Venezuela’s famous sandwich—a crispy-on-the-outside, soft-and-chewy-on-the-inside corn-flour disk sliced open and stuffed—is generally cheap, but few places go as far as to include churrasco steak for less than $10. Thankfully the house-made guasacaca sauce (a mix of citrus, parsley, garlic and chili peppers) is complimentary because you will use just about a whole bottle of this magical liquid on your arepa. $10
If you can stuff it between two slices of Cuban bread, you can order it at this Hialeah cafeteria, which specializes in fresh juices ($2–$5) and sandwiches. Though of all the “pan con x” possibilities that are less than $5, the steak sandwich—fried top-round beef, shoestring potatoes, lettuce and tomato—is the sweetest deal. Come lunchtime, the place turns into a frenzy, so bring cash and prepare to practice your Spanish. $3.90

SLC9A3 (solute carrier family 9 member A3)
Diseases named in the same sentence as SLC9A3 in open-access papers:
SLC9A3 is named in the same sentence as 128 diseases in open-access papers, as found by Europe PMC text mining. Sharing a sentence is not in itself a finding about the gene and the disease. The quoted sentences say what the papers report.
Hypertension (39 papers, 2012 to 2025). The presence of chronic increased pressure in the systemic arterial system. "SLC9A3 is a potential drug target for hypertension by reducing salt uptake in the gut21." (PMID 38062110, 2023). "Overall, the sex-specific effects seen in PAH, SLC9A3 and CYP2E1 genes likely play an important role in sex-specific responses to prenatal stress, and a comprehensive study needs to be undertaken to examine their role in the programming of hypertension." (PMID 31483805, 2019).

La Camaronera’s undisputed numero uno attraction is the pan con minuta. The concept is simple enough: take a snapper and fry it up (leave the tail on, baby) then put it between a lightly toasted Cuban roll. Don’t forget to squeeze a bit of lime on that bad boy. It’s good—trust us, and though it is listed as MP, it’ll generally run you under ten bucks. MP; usually between $7 and $8.
This fish-shaped ice cream cone is one of the MVPs of Wynwood’s Asian food hall. It is that rare dessert that both looks and tastes good. Pick a flavor (matcha, duh), add a drizzle, pick some toppings and take a pic before it all melts. Or just eat the damn thing without notifying Instagram. $7.
The Butcher Shop’s house-made pierogi are one hell of a drinking snack. The tasty dumplings are stuffed with cheese and potato, pan seared and served four to an order with a drizzle of warm sour-cream sauce (you may want to ask your waiter for extra). $7
A proper Chicago dog on Biscayne Boulevard? It exists! And it’s a delicious compromise if you don’t feel like wolfing down one of Dogma’s foot long beef dogs (also well under $10). Keep in mind this place is outdoors during the hot summer months. $4.75